The appearance of mold on sourdough starters is pretty common with young or brand-new starters. This is because the new colony of bacteria and yeast isn’t established enough to keep the mold away. This is why your starter may grow mold if left unfed for a long time.
However, it is also possible for an old or established sourdough starter to mold. Mainly due to contaminated utensils coming into contact with your sourdough starter. One of the ways to avoid this is to place your starter in a sealed container, and ensure that any type of utensil used is thoroughly cleaned.
Why Is There Mold on My Sourdough Starter?
Mold is inescapable, especially if you’re nursing a live culture like a sourdough starter. And while the sourdough starter is brimming with beneficial bacteria and microbes that fight off impurities like mold, a young sourdough starter won’t be able to do this, simply because the microbes aren’t established enough to fight this battle!
- One of the major reasons for mold appearing on your starter is due to the type of flour you’re using. Sometimes the flour we choose might not work for our starter, meaning that we may have to start over if things don’t improve!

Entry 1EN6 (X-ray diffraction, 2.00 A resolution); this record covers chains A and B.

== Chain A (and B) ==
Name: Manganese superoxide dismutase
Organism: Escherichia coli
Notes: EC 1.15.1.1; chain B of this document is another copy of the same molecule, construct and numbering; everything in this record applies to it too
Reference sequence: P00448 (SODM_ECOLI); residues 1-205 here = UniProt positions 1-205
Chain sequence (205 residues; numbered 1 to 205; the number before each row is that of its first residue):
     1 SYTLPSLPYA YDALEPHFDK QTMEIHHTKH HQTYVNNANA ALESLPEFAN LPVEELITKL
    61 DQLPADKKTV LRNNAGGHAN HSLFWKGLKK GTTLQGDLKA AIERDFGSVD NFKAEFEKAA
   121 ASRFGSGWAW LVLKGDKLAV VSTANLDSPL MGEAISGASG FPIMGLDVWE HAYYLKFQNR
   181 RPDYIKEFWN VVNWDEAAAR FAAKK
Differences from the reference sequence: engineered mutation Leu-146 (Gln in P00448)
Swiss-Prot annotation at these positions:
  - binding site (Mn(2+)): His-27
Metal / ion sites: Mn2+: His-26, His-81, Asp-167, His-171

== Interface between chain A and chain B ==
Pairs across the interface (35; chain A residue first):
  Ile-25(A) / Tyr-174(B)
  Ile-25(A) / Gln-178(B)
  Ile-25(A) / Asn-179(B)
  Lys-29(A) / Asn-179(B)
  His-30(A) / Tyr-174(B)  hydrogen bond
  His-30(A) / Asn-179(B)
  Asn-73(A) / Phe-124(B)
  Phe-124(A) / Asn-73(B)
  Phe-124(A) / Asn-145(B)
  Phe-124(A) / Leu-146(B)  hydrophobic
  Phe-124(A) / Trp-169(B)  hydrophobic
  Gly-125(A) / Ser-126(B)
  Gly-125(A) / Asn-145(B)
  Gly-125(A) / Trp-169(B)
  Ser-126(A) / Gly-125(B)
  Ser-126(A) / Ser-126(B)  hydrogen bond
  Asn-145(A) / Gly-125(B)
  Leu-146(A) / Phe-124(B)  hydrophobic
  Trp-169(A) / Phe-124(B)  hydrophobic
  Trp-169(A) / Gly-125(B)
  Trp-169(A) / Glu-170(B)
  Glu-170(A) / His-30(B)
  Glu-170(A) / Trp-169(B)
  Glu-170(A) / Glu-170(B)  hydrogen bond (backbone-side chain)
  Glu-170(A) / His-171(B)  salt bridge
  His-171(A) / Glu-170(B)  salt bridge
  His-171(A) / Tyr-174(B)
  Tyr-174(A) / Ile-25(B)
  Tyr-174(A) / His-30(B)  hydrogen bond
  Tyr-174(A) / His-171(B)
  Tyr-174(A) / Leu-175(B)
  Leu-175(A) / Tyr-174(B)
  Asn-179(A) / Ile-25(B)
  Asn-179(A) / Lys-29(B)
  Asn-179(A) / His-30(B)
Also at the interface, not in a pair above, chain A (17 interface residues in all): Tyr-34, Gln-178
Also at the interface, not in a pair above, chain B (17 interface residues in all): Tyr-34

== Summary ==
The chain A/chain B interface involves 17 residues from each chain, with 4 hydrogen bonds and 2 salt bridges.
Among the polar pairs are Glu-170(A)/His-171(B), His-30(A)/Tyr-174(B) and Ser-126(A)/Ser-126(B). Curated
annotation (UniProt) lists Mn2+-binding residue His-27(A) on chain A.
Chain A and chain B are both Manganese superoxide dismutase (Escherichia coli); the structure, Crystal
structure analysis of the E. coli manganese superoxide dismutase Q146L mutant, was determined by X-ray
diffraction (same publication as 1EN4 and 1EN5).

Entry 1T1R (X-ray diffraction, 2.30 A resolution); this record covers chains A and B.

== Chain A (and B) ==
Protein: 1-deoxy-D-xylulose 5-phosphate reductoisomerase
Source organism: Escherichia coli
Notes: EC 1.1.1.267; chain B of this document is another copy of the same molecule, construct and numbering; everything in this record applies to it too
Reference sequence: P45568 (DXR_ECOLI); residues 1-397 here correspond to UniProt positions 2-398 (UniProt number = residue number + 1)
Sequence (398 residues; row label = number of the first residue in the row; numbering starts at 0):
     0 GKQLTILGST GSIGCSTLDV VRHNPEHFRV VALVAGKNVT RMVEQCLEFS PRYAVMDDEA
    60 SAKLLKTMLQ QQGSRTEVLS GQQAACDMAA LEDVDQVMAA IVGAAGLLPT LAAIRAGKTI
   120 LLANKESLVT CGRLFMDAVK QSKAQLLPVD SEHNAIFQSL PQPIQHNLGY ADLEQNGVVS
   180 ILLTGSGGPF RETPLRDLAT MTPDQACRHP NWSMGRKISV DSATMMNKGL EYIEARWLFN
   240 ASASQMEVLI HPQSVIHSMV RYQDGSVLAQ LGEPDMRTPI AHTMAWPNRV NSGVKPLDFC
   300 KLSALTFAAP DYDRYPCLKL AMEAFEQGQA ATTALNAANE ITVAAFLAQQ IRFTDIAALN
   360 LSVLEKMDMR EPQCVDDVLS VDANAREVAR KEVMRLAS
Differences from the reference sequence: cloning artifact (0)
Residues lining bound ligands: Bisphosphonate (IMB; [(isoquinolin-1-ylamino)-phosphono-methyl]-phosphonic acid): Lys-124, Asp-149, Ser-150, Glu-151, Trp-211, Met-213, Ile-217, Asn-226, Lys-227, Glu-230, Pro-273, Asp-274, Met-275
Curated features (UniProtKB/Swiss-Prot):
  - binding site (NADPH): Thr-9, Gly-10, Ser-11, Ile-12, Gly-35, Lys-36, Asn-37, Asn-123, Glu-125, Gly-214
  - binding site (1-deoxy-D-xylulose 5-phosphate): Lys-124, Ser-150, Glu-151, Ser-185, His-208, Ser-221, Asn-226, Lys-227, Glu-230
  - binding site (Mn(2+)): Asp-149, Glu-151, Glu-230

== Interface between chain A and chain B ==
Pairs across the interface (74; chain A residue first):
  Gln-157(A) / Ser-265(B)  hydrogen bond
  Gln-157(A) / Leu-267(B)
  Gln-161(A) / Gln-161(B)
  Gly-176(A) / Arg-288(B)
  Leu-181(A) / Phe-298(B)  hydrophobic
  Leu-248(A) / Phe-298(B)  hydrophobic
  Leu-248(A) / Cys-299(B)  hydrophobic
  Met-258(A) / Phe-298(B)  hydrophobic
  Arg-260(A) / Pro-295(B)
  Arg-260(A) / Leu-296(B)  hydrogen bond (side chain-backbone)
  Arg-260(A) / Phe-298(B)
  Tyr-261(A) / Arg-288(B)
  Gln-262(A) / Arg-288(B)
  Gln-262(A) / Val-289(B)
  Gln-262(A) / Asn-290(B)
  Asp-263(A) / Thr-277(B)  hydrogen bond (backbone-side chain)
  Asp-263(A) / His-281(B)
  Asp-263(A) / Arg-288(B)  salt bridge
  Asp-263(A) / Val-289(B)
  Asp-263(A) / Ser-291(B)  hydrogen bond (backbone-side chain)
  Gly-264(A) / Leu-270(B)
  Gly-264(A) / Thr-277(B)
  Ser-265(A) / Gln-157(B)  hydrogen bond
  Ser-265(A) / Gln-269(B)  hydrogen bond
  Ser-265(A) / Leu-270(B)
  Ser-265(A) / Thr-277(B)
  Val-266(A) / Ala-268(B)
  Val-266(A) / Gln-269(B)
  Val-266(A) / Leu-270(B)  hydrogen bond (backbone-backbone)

- As mentioned before, irregular feedings are a common reason for mold growth.
- A neglected sourdough starter is a perfect place for mold to grow.
- The starter jar is contaminated
Can You Use a Moldy Sourdough Starter?
When it comes to mold growing on your sourdough starter, sadly there is no saving it. Though a little mold growth isn’t a cause for concern, and can simply be scooped up and thrown away. Then top up your starter with fresh flour and water to bring it back to its original state.
However, in the event of mold growing all over the starter and container, then you must throw it all away!
How to Rescue a Moldy Sourdough Starter?
When you’re looking to revive a weak or old sourdough starter, you’ll need to accomplish a few important goals. And these are:
- Remove the layer of mold from the starter.
- Thoroughly clean your sourdough jar.
- Top up your sourdough starter with fresh flour and water.
Spoon out the moldy later, ensuring that you’ve gotten rid of most of it. Refresh your starter with fresh flour and water, then the microbes should take over and destroy any remaining mold.
Pour out the remaining starter from the jar into a clean measuring cup or bowl. Try not to scrape the sides of that jar when you do this, as you wouldn’t want to add fragments of mold to the starter. Although you can scrape the bottom of the container if you wish.